Starred Review of LOVE IN THE LAST DAYS in Publishers Weekly
Philip Levine recommends D. Nurkse’s A Night in Brooklyn: “After I read D. Nurkse’s last collection of poems, The Border Kingdom, I told myself there was no one in the U.S. who could write a better book. Well I was wrong, there was a poet who could and recently did publish a better book, the same D. Nurkse. A Night in Brooklyn, his newest collection, finds him on home territory—he was for a time the Poet Laureate of Brooklyn—he should be the laureate of the Western Hemisphere. He possesses the ability to employ the language of our American streets, shops, bars, factories, and any place else and construct truly lyrical poems, sometimes of love, sometimes of anger. He can be wonderfully large and inclusive: “In these long slant-lit streets, she says, / you will find factories that once made shoehorns, / waffle irons, or pearl cuff links and store front churches / where voices adored the living God while tambourines / clashed a little behind the beat…” from “Twilight in Canarsie,” which finally gets the poem it deserves. The voice behind these poems is certainly Nurkse’s, but more often than not I feel it’s that deepest voice we hear rarely if ever and then only in poems, the voice of those closest to us, those we love and care for and who—because they are human—remain mysteries: “All my life I have been dying, of hope and self-pity, / and an unknown force has been knitting me back together.” No one is writing more potently than this.” (Alfred A. Knopf, 2012)
The poet D. Nurkse’s New York is worlds away from gentrification.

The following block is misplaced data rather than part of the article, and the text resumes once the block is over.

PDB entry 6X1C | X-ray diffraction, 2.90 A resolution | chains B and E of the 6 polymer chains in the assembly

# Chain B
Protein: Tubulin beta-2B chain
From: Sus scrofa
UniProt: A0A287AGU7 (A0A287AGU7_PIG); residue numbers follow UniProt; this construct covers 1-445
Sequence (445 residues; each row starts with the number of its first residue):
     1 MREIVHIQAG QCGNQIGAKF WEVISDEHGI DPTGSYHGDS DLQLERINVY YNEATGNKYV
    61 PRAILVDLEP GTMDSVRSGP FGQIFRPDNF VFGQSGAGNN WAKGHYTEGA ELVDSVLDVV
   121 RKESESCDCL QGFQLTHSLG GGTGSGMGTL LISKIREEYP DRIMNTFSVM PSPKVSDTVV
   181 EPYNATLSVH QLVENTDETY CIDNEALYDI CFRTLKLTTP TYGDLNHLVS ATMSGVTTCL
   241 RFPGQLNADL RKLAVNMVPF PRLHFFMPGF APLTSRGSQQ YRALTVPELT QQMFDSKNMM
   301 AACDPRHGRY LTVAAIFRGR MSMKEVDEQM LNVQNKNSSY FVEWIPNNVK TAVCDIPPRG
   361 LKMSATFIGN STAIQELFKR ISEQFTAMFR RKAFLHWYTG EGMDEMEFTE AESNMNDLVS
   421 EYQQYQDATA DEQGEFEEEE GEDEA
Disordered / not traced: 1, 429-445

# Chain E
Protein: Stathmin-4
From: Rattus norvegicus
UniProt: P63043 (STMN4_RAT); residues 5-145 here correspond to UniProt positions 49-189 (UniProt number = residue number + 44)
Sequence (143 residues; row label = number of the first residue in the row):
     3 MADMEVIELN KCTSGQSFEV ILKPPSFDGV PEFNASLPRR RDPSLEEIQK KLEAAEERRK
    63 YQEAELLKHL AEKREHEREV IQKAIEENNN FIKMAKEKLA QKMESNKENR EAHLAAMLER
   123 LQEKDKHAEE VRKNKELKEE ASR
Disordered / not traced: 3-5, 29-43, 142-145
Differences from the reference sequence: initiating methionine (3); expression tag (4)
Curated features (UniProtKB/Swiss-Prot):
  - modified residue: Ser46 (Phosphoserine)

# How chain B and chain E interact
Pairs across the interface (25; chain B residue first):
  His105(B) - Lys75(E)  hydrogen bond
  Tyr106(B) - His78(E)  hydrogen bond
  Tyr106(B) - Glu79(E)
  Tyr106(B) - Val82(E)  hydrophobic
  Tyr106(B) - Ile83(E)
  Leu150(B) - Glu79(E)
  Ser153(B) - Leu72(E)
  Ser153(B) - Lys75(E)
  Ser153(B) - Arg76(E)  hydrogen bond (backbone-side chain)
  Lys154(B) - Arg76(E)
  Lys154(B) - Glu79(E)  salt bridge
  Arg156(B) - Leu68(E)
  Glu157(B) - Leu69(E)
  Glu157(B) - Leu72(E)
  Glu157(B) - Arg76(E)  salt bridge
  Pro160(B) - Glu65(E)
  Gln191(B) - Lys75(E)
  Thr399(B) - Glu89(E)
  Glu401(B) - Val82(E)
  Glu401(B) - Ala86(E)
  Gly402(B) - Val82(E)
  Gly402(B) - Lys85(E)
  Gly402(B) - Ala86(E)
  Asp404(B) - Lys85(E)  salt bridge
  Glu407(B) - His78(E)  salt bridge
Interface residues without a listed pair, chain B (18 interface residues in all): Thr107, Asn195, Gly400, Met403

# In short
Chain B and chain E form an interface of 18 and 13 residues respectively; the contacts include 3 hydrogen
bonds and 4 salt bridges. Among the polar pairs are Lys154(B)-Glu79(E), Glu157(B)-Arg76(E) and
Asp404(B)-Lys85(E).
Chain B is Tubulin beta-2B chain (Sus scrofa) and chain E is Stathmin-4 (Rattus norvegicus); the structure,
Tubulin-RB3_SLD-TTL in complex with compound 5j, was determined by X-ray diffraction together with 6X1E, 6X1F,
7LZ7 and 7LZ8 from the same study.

In “A Night in Brooklyn” (Knopf, $26), he stacks images from the borough’s farther reaches upon ghosts conjured from its past: Throop (Avenue) under the El, Ebbets Field, night truckers, lovers winding into each other from Greenpoint to Canarsie. He strays to “the rain-streaked avenues of central Queens” in one poem and abroad in several others. But Mr. Nurkse, who was Brooklyn’s poet laureate from 1996 to 2002, delivers the portrait his title would seem to promise.
These are not easy poems, but they don’t play tricks on the reader, either. Stay with one, and it will unfold into a meditation on birth, death, longing or loneliness. And even a casual tour through this short collection returns delights — scenes like: “At the border of Bensonhurst/a nun dragged a balky collie/on a retractable leash.”
‘A Night in Brooklyn,’ by D. Nurkse
We undid a button,
turned out the light,
and in that narrow bed
we built the great city —
water towers, cisterns,
hot asphalt roofs, parks,
septic tanks, arterial roads,
Canarsie, the intricate channels,
the seacoast, underwater mountains,
bluffs, islands, the next continent,
using only the palms of our hands
and the tips of our tongues, next
we made darkness itself, by then
it was time for daybreak
and we closed our eyes
until the sun rose
and we had to take it all to pieces
for there could be only one Brooklyn.
Poem excerpted from “A Night in Brooklyn” (Knopf, 2012)
--The New York Times
Voices over Water
The two most impressive books of poetry I've read this year are by D. Nurkse (CB Editions)--an ambitious saga (broken into fragments) of emigration and re-settling--and by Alice Oswald...
--Andrew Motion, Books of the Year, Times Literary Supplement, UK, Dec. 2, 2011